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ported by Revelation, will silence the objections of an honest Church-man; You may therefore assure yourself, that if your doctrine is confirmed by this four-fold authority, I shall oppose it no more.

The minister, having expressed the satisfaction which his visitor's answer gave him, and the pleasure he should feel in being directed right if he were wrong, resumed the subject in the


Wherein the Apostacy and Misery of Man are proved from Scripture.

MIN.-Let us first bring the doctrine of the fall to the touchstone of scripture: To the law and to the testimony, (says the prophet,) for if we speak not according to this word, it is because there is no light in us.' (Isai. viii. 20.)

We read, (Gen. i. 26,) that God made mau not only in his natural image, with life, understanding, and will, which constitute the being of good or bad spirits; but also after his moral likness, i. e., in righteousness and true holiness,' according to St. Paul's definition of it. (Eph. iv. 24.) In this moral resemblance of God consists the well-being, or divine life of good spirits. While man continued in it, his spotless soul was actuated by the Spirit of God, as our bodies are by our souls, and Eternal truth itself pronounced him very good. (Gen. i. 31.)


But how soon-how low did he fall! In the 3d chapter we see him overcome by the tempter in disguise He wickedly believes the father of lies before the God of truth: He proudly aspires to be equal with his Maker; and, in order to it, madly places appetite on the throne of reason. Thus Unbelief, the besetting sin of man; Pride, which the Apostle calls the condemnation of the devil,' (1 Tim. iii. 6;) and Sensuality, the characteristic of the beast, invade his unguarded


soul. And now, when lust had conceived, it brought forth sin,' Adam ate of the forbidden fruit, and sin, when it was finished, brought forth death.' (James i. 15.) It instantly quenched the Spirit, put an end to the breathings of prayer and praise in man's heart. defaced the image of God's moral perfections from his breast,' alienated him from the life of God,' (Eph. iv. 18,) and infected his whole nature with the poisonous seeds of temporal and eternal death.

Par. So small a sin as that of tasting some forbidden fruit, could never have so dreadful an effect.

Min.-If Adam's transgression were small, as you say, I could put you in mind, that the least spark can blow up the greatest ships, or fire the largest cities; and that the smallest drop of poison, (for instance, the froth of a mad dog,) can infect the whole animal frame, and communicate itself to millions of men and beasts, by means of the smallest bite.

But this is not the case with regard to that sin, under which the whole creation groaneth and travaileth in pain until now.' (Rom. viii. 22.) I readily grant the prohibition was small; but this made the sin so much the greater: For it argues the height of rebellion, deliberately to refuse paying so insignificant an homage to so great a Being. Besides, if you consider all the circumstances of our first parent's disobedi ence, you will find in it a complication of some of the most heinous crimes. Not to mention again unbelief, pride and sensuality: An unreasonable discontent in their happy condition, a wanton squandering away of the richest patrimony, a barbarous disregard of their offspring, a base ingratitude for the highest favours, and an impious confederacy with Satan against the kindest of Benefactors, are some of the black ingredients of what you call a small sin, but might justly term an execrable transgression.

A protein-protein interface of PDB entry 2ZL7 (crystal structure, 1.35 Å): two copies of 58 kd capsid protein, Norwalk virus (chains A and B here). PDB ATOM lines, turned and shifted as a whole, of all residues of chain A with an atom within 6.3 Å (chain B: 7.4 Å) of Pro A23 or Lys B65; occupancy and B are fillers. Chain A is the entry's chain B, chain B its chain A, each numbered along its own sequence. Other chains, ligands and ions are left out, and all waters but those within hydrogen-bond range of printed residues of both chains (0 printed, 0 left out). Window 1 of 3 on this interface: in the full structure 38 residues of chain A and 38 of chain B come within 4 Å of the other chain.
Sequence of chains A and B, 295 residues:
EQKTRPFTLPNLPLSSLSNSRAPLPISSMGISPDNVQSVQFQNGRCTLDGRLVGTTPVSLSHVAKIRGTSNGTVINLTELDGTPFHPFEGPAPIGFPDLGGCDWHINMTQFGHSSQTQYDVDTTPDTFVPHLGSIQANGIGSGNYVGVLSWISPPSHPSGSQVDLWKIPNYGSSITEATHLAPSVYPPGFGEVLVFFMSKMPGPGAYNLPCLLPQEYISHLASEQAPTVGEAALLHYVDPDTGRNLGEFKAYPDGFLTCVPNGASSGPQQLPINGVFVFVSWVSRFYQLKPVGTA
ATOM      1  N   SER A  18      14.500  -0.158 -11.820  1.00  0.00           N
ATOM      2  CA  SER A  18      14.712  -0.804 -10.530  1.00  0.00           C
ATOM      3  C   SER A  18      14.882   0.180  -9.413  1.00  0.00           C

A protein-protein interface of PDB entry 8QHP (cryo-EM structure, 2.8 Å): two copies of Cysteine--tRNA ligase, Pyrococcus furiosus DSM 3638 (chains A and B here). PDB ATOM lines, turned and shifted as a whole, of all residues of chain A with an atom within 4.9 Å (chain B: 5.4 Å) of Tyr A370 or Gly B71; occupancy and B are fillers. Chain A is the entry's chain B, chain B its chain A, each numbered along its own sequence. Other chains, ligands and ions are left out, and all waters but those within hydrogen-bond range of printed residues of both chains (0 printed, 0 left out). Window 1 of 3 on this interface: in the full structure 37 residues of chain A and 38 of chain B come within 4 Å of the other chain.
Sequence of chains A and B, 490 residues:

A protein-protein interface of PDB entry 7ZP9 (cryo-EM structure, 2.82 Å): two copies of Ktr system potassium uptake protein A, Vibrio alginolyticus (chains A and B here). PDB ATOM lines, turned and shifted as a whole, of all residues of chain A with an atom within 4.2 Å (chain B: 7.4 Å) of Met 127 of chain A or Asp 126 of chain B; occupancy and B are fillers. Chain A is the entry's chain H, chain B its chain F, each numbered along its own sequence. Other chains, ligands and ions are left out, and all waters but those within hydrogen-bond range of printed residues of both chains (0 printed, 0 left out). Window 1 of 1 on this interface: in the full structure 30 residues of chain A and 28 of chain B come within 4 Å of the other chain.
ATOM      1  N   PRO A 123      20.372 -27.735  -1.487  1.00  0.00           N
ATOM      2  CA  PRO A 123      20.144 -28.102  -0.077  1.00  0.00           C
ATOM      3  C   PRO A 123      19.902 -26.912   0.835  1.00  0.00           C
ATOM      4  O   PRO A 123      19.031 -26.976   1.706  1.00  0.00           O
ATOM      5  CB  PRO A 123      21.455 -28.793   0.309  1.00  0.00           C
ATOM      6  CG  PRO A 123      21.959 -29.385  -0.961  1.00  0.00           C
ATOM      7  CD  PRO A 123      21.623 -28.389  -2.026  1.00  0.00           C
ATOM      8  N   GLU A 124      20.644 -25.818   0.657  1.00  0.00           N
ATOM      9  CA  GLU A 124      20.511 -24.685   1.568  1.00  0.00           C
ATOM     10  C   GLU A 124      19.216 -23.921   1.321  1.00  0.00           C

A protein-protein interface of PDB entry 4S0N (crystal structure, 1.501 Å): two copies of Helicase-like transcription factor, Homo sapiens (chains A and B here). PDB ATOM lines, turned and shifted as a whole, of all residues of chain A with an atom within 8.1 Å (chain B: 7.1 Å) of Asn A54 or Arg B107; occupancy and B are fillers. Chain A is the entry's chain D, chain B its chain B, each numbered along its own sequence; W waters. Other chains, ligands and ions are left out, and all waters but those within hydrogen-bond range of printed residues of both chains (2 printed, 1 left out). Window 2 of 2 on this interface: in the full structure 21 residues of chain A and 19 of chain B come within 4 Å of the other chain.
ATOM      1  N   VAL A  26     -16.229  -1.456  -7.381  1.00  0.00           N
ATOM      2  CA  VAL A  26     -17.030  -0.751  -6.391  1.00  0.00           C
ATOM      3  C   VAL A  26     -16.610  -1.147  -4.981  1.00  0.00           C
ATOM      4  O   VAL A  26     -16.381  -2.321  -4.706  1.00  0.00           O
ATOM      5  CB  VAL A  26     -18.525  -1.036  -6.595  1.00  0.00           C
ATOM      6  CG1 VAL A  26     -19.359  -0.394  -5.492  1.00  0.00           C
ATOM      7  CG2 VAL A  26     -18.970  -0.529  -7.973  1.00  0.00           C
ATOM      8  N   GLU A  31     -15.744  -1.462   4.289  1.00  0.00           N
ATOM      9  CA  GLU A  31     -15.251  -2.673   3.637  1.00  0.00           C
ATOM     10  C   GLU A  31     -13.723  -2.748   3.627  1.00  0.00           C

Par. Suppose Adam's offence was as great as you conceive it to be, you should not conclude, without strong proofs, that it totally destroyed God's moral image, in which his soul was at first created.

Min. The sad effects which it had upon him, are such proofs as amount to a demonstration. Follow the wretch after the commission of his crime, and you will find him proud and sullen, in the midst of shame and disgrace. So stript is his soul of original righteousness, that he feels, even in his body, the shameful consequence of his spiritual nakedness. (Gen. iii. 7.) -So perverted are his affections, that he dreads, hates, and runs away from his bountiful Creator, who was before the object of his warmest love and purest delight. (Gen. iii. 8.) So impaired is his boasted reason, that he attempts to hide himself from Him who fills heaven and earth, and whose eyes are in every place.' So amazingly weak is his understanding, that he endeavours to cover his guilt and shame with an apron of fig-leaves. (Verse 7.) So impenitent, so stubborn is his breast, that he does not vouchsafe to plead guilty, or once ask forgiveness. (Verse 10.) So seared is his conscience, and malicious his heart, that he tries to excuse himself, by indirectly accusing his Maker, and turning evidence against the unhappy partner of his crime: "The woman whom thou gavest to be with me,' says he, she gave me of the tree,' I did not take of it myself. (Verse 11.) Do you see, through all his beha viour, the least remains of God's moral image? For my part, I discover in it nothing but the strongest features of the fiend, with the stupidity of one of the silliest creatures upon earth.